If Tomorrow’s Foundation was the mortar of the Future Player’s Companion series, then Tomorrow’s Hero is the bricks. Focusing on expanding the rules for aliens, robots, mutants, and experimental beings, this title takes the foundation that..well…Tomorrow’s Foundation laid, and builds heavily upon it. How well does it do? Well, let’s take a look inside…
Building a Character, From the Ground Upwards
Strangely enough, in spite of having dedicated chapters, the first taste of cybernetics, mutations, and genetic engineering alike you’ll get from this book is in Chapter 1: Character Creation. The first thing you’ll notice is a large list of costs and effects for genetic engineering, ranging from producing a beneficial mutation through gene therapy to artificially-introduced supernatural powers. You also get a handy set of new mutation drawbacks that are tied to genetic engineering and meant to decrease the pricey costs of gene therapy, such as Chemical Dependency and Mute. And what would genetic engineering be without some new templates to supplement those in d20 Future? The strong and smart but emotionally unstable Alphas, the dextrous Climbers, and the far-sighted Marksman templates are all presented for your use, and they’re…actually rather bland, to be honest. I know, it’s shocking for me to poo-poo a template, but these aren’t that interesting to me personally due to their limitation to humanoids and monstrous humanoids alone.
Suddenly and unexpectedly, however, the chapter shifts focus to cybernetics. Apparently some people weren’t too happy about the priceyness of cybernetics, as two methods of starting out with cybernetics rather than getting rich are presented. The first, being in debt to supply your cyborg needs, is self-explanatory. The other, cybernetic drawbacks, are a new system presented that is similar to the mutation drawbacks system; from shoddy construction or placement to partial rejection by the host’s body, these drawbacks make cybernetic parts cheaper but weaker. This system is good for two things: one would be reflecting “seedy parts” and inferior knockoff products in a dystopian future, while the other is reflecting the early stages of cybernetic evolution, where the bugs aren’t all quite worked out. Of course, after this minor note, we immediately segue into some notes on robotic limitations such as kill switches, inferior construction, and wear and tear. There’s also a set of prepackaged robot features that function as a sort of mixture between equipment packages and occupations (neither of which robots normally get). So…yeah. If there’s one true sin of this book, it’s that the first chapter is somewhat garbled and probably should have had its minor notes split and placed in their respective detailed chapters.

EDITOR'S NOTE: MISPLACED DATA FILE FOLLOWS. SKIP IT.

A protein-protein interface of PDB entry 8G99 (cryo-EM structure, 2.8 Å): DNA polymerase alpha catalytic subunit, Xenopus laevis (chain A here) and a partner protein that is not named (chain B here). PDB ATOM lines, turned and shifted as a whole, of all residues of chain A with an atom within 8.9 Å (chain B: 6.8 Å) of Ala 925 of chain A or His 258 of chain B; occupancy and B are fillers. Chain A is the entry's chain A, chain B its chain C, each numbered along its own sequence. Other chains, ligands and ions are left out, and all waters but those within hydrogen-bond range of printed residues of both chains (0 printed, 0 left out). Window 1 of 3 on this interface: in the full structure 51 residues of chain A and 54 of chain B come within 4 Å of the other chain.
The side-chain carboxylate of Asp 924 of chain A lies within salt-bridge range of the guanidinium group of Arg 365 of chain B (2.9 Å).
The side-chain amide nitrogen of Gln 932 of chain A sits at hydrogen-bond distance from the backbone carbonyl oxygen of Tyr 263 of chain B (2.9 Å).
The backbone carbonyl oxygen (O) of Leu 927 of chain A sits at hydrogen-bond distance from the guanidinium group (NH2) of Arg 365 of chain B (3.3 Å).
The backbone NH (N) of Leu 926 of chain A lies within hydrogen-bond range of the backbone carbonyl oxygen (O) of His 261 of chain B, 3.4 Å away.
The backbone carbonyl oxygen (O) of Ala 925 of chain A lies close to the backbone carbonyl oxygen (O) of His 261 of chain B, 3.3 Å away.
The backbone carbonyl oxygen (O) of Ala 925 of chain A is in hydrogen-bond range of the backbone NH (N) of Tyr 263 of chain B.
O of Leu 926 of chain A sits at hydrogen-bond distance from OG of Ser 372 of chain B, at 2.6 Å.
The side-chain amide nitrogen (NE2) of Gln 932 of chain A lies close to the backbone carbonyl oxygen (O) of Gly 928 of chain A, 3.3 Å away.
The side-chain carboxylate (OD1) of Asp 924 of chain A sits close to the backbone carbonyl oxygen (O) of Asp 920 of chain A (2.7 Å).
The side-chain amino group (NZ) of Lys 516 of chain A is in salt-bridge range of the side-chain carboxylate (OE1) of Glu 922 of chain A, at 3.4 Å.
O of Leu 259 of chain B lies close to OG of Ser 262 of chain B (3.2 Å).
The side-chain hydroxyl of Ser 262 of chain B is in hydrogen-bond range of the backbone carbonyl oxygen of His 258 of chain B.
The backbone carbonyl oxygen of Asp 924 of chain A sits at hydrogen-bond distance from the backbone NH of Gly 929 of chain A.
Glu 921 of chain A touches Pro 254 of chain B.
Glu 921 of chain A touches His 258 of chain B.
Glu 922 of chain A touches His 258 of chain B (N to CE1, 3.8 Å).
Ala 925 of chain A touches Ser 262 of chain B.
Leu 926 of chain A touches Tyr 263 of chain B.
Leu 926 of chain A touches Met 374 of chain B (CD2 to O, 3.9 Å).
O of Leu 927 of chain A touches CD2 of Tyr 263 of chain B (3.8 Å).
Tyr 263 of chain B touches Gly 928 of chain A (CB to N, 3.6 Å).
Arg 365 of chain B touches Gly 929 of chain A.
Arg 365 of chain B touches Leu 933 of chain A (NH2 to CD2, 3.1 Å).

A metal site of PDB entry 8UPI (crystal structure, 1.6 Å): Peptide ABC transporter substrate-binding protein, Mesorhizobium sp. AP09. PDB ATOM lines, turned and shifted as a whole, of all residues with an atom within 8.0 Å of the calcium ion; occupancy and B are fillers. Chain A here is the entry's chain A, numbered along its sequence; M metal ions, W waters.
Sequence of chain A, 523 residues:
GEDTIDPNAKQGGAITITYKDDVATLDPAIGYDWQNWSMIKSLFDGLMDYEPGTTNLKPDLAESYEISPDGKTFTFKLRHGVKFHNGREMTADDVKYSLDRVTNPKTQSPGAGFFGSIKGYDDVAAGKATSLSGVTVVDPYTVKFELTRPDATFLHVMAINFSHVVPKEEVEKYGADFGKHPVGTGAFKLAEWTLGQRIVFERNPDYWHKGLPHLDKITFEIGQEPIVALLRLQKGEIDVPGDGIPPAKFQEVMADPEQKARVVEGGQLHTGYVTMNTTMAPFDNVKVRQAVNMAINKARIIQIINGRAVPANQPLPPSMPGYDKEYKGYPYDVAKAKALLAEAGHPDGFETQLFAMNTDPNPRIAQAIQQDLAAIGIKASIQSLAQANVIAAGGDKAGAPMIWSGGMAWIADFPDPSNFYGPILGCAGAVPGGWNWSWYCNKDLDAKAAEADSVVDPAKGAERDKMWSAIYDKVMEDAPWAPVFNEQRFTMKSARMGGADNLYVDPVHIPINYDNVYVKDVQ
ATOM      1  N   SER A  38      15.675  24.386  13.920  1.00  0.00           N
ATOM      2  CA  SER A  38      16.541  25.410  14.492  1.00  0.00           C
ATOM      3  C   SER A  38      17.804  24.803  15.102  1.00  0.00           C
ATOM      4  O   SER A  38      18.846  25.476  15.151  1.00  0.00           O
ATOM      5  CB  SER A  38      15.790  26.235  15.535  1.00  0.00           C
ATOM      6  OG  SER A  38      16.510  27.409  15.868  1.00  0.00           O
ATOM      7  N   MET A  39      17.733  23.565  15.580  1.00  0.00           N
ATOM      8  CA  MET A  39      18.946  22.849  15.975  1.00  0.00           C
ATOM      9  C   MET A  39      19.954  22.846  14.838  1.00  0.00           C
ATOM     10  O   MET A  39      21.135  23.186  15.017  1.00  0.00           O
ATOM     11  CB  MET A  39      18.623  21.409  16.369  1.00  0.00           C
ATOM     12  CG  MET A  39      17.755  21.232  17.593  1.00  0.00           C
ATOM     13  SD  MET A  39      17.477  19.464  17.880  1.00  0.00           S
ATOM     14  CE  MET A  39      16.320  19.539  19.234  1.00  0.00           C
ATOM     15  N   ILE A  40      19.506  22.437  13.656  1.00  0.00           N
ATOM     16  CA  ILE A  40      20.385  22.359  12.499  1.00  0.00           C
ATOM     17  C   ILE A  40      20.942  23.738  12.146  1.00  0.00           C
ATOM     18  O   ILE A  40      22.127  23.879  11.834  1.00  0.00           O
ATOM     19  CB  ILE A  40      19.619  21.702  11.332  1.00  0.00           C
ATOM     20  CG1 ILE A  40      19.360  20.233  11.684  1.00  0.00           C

How to Build a Better Person
The first of the dedicated chapters, chapter 2 focuses entirely on genetic engineering. Clones get the shortest end of the stick, with only part of the first page of the chapter focused on them and split between standard clones, ones with altered DNA, and cloned organ replacements rather than full clones. There is also a single page dedicated to “Metahumans”; species of human that have engaged in artificial evolution. These three species (the smart LA +1 “Advanced Human”, the smart and naturally psionic LA +2 “Vanguard”, and the physically peaked LA +3 “Paragons”) are interesting but unfortunately less filled out than I personally would have liked; they and the clones get the short end of the stick in this chapter. So what, exactly, gets the long end? The generic “gene manipulateds”, of course. The first is a dedicated chart to how long it takes to map a genome of a creature type based on Progress Level. For instance, with current levels of technology, it is dictated that while a fey’s genetic map can be played out in 20 years time, it takes a massive 100 years to map the genome of a dragon. Why? I dunno, I didn’t write the system…
More interesting is the concept of gene splices. Rather than full-on genetic rewrites like gene therapy templates, splices inject a specific quality of an animal into the splicee. The only drawback is that some of them have rather goofy names; I mean, really, who wants to go “fear me, I have taken Scent of the Canine”? There’s a similarly presented note on just how much Craft (Biological) checks and cash you have to spend to replicate mutations. It’s not long-winded or particularly interesting, but at the same time it’s extremely valuable as a resource for the GM. But enough about minor notes, let’s talk biotech and bioware! This is the 800 pound gorilla in the room of this chapter, covering many bases ranging from “smart viruses” and nanocolonies to the good ol’ friend of the comic book and sci-fi writer known as the retrovirus. While they aren’t really for me, I can understand how these would be useful. And hey, if they’re well-written, who am I to complain?
A New Species Begins With a Mere Misplaced Gene
What better to follow up a chapter on genetic engineering than mutations? The two often go hand-in-hand, of course, so it’s no surprise that the first page is focused on ways to induce mutation via genetic engineering. Of course, that’s glossed over fast as we go straight into new mutations. These are mostly on the “Yay!” side, such as spines, natural flamethrowers, armored plates, and crustacean claws, but there are a few duds such as the “grand” ability to…gasp…pick up radio signals! Oh well, they can’t all be winners, so I applaud the fact that the winners are the majority here. Similarly, the new drawbacks are decent. With such mutation drawbacks as Hideous Visage and Uncontrollable Rage, you can easily replicate archetypical “mutant brutes” rather well. Of course, I must wonder why the drawbacks from chapter 1 weren’t placed here for convenience of collectiveness…
Coming up later, in the second half of the review: We cover aliens and robots!